The developing countries, with Brazil and India in the vanguard, defied an attempt by the G7 to impose a solution on an issue which has been plaguing international financial diplomacy for years - the creation through the IMF of new foreign exchange reserves for its members. This arcane proposal has been described by a United States Treasury official as providing a 'global overdraft facility.' It allows countries to borrow dollars and other currencies to help tide them over short-term balance of payments difficulties.
The row blew up in an eight- hour meeting of the IMF's key 'interim' committee on Sunday. It was fuelled on several levels, by personal differences, by fundamental disagreements over the role of the IMF in the international financial system and by rivalry between the world's rich and poor countries.
As the dust settled yesterday, The row also appears to have left in some doubt the long term future of the IMF's managing director, Michel Camdessus, who was governor of the Bank of France for three years before he took the IMF helm in 1987. He has an impeccable background from the University of Paris and the National School of Administration, and is renowned for responding to even the most hostile questions with exquisite politesse.
British Treasury officials said there was little point trying to resolve the issue of foreign exchange reserves for some time, as the opposing positions appeared irreconcilable. However, they added that Mr Camdessus should stay in his job, as he had proved a successful managing director.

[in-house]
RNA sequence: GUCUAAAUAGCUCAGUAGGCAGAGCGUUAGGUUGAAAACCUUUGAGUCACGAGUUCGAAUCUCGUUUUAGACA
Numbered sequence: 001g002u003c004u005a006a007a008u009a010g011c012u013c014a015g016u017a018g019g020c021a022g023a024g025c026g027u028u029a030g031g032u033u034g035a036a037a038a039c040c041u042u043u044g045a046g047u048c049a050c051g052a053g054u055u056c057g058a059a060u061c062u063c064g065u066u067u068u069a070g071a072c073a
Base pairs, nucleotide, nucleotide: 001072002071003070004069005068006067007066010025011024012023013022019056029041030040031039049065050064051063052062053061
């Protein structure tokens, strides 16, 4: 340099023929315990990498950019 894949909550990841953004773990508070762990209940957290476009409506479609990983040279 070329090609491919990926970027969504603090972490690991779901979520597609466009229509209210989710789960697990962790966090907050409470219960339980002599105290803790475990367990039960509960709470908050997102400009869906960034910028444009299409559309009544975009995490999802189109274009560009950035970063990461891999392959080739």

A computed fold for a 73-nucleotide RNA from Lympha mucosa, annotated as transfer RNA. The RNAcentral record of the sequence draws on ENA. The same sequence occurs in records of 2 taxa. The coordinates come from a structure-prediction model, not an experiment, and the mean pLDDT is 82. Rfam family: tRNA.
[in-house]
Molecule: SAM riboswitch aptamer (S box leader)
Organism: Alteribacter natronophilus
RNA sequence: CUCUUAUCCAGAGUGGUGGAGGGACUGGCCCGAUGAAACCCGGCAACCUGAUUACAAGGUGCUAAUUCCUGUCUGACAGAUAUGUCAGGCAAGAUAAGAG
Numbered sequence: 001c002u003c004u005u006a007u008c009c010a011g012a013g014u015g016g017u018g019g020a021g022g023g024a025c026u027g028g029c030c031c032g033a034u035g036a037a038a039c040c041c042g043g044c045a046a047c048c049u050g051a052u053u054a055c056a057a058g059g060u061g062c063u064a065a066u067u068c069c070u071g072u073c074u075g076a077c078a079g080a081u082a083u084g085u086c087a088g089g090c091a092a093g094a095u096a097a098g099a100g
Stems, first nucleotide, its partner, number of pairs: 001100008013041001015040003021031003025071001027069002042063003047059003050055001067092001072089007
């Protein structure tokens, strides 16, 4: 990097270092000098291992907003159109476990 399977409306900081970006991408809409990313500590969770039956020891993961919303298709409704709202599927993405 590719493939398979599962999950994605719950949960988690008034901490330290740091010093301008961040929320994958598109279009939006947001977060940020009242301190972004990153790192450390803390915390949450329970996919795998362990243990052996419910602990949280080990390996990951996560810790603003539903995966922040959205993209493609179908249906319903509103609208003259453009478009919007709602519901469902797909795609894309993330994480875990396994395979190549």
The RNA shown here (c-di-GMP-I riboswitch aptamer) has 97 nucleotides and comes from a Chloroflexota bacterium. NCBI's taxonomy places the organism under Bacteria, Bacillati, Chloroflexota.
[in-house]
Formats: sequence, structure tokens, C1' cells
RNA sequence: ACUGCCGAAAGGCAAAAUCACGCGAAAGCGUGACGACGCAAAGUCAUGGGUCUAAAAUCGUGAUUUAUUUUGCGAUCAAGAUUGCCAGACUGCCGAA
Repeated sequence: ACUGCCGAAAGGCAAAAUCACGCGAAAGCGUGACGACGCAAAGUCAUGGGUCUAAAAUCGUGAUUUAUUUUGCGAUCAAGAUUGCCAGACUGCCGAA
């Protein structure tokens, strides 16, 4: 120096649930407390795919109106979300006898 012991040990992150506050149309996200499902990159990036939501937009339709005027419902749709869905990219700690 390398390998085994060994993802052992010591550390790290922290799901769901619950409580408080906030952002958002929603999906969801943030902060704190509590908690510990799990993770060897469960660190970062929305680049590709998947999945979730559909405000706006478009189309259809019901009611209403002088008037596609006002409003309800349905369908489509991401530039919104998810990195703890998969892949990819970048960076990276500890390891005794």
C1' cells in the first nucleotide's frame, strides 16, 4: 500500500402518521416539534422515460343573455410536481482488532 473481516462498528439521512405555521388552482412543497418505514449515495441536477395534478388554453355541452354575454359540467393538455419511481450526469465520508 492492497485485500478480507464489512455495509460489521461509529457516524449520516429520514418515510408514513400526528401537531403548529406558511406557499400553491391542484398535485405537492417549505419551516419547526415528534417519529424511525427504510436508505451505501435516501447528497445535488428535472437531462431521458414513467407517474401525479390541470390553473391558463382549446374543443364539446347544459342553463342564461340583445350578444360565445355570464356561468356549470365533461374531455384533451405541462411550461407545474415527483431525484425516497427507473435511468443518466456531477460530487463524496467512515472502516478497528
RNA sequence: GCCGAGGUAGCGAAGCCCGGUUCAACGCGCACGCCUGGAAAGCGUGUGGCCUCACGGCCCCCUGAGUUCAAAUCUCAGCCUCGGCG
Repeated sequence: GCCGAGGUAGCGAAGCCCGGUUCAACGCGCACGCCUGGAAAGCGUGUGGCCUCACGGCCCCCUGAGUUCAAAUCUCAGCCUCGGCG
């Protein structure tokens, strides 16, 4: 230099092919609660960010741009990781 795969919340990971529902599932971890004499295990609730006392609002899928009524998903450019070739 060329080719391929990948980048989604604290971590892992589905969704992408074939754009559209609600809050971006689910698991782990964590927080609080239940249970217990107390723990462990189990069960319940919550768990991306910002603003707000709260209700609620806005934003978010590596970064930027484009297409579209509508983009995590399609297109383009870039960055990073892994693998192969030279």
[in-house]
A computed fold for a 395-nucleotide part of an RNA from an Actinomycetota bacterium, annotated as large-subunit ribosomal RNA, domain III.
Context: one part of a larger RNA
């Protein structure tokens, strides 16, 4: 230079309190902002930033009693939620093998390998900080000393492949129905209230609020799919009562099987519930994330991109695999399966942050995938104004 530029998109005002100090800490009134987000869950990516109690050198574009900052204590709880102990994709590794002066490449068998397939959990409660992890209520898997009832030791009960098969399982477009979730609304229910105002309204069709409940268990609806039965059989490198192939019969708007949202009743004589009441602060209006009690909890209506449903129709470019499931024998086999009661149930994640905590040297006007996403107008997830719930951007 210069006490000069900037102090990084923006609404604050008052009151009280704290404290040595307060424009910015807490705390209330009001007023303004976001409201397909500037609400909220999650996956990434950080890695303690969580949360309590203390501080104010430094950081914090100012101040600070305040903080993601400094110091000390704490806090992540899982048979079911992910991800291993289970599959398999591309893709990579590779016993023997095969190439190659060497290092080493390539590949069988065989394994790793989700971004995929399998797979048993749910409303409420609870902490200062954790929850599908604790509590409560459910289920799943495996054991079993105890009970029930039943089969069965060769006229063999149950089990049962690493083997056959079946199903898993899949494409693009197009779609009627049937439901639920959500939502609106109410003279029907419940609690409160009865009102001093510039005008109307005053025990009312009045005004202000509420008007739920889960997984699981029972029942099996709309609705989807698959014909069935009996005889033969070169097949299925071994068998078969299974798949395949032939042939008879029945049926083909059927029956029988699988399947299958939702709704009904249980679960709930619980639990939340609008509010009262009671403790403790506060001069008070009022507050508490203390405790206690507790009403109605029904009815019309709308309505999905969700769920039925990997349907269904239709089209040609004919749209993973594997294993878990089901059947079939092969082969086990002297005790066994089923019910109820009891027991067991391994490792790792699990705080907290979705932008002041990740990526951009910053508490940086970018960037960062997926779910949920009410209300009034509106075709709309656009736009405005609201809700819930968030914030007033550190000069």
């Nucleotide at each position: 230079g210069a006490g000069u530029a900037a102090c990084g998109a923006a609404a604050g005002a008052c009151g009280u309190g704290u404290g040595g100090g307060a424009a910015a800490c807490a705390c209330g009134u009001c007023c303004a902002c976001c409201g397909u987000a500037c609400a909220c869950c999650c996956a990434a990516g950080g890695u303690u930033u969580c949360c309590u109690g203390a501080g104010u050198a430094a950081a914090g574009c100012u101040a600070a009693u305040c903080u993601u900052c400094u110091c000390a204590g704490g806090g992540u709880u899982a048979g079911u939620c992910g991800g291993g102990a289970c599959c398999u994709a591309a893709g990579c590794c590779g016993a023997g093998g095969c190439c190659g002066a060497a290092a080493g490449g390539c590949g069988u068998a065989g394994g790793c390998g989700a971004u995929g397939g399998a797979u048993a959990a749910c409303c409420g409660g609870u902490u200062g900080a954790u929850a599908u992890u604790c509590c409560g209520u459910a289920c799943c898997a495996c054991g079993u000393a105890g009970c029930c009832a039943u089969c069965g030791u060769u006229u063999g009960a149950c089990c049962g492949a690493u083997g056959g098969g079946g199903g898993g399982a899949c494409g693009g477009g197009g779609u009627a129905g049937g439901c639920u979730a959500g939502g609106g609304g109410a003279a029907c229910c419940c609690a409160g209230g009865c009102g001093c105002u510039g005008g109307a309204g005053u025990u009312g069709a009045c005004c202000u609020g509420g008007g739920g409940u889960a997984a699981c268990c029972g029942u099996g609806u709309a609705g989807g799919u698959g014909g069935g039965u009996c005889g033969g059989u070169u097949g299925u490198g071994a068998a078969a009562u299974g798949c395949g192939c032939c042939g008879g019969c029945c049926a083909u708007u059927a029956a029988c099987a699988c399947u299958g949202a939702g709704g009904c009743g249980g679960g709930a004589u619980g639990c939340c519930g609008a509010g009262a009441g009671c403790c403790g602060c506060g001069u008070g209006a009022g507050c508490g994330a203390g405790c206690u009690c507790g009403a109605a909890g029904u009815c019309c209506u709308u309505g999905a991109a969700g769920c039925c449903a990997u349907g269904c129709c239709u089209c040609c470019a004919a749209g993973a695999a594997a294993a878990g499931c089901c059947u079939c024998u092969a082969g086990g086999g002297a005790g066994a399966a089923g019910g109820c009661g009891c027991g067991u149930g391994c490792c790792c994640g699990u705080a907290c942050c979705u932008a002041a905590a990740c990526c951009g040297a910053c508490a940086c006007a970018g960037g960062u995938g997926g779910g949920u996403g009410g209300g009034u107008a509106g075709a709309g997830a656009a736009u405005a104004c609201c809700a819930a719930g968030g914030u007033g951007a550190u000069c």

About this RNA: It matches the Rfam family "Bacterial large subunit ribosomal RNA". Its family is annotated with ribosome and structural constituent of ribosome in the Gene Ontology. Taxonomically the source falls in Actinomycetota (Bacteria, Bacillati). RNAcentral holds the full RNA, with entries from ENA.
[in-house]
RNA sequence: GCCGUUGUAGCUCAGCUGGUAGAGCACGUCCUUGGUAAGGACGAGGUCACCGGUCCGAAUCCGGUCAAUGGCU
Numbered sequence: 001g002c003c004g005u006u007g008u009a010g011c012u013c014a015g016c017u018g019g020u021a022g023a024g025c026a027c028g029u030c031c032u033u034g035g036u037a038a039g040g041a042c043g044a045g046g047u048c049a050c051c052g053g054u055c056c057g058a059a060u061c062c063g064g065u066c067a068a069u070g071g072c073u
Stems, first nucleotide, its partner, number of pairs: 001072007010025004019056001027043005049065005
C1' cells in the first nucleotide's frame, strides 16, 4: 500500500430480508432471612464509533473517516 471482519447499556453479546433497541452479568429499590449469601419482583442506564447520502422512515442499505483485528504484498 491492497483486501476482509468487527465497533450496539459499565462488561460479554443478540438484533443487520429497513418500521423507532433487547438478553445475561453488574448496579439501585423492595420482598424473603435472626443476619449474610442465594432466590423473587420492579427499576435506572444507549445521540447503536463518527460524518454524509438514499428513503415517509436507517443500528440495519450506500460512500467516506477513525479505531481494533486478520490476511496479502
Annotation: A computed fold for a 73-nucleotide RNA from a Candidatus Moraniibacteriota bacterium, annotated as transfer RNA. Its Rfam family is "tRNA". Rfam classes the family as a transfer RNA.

He had for some time been proposing to issue pounds 34bn of new foreign exchange reserves to IMF members, in proportion to their shareholdings (or 'quotas') in the fund. These reserves would have taken the form of 'special drawing rights', the IMF's artificial but internationally accepted money which can be cashed in by central banks. Mr Camdessus said this would help meet a need for pounds 375bn of new liquidity in the world economy over the next five years as international trade volumes continue to grow. But Hans Tietmeyer, president of the Bundesbank, made it clear that Mr Camdessus' plan took unacceptable risks with inflation. Germany wanted SDRs issued only to countries that had joined the IMF since they were last issued in 1981 - including Russia and the other former Communist countries making the transition to free market systems.
Kenneth Clarke, the Chancellor of the Exchequer, and Lloyd Bentsen, the US Treasury Secretary, came up with a compromise. This would have boosted world foreign exchange reserves by pounds 15bn, but under a formula which would have seen nearly half the SDRs go to developing and former Communist countries. The G7 finance ministers backed the plan unanimously at a meeting on Saturday, although Edmond Alphadery, the French Finance Minister, abandoned Mr Camdessus's side only with great reluctance.
But before the G7 took its proposal to the interim committee, Mr Camdessus successfully assembled a blocking coalition to the Anglo-American proposals from the Group of 24 developing countries. He told them that the G7 proposal was too small and would take too long to put into effect, because by failing to treat all countries in the same way, it would require parliamentary ratification.
The developing countries remained solid in their opposition to the G7 plan. They also attempted to use a proposed extension to the IMF's 'transformation facility', which provides money to help former Communist countries set up free market systems, as a bargaining chip. This was voted down as well, although almost no country objected to the scheme. The only significant proposal which the IMF got support for was an increase in 'access limits', the amount countries can borrow from the fund as a percentage of their share holdings in it.Reuse content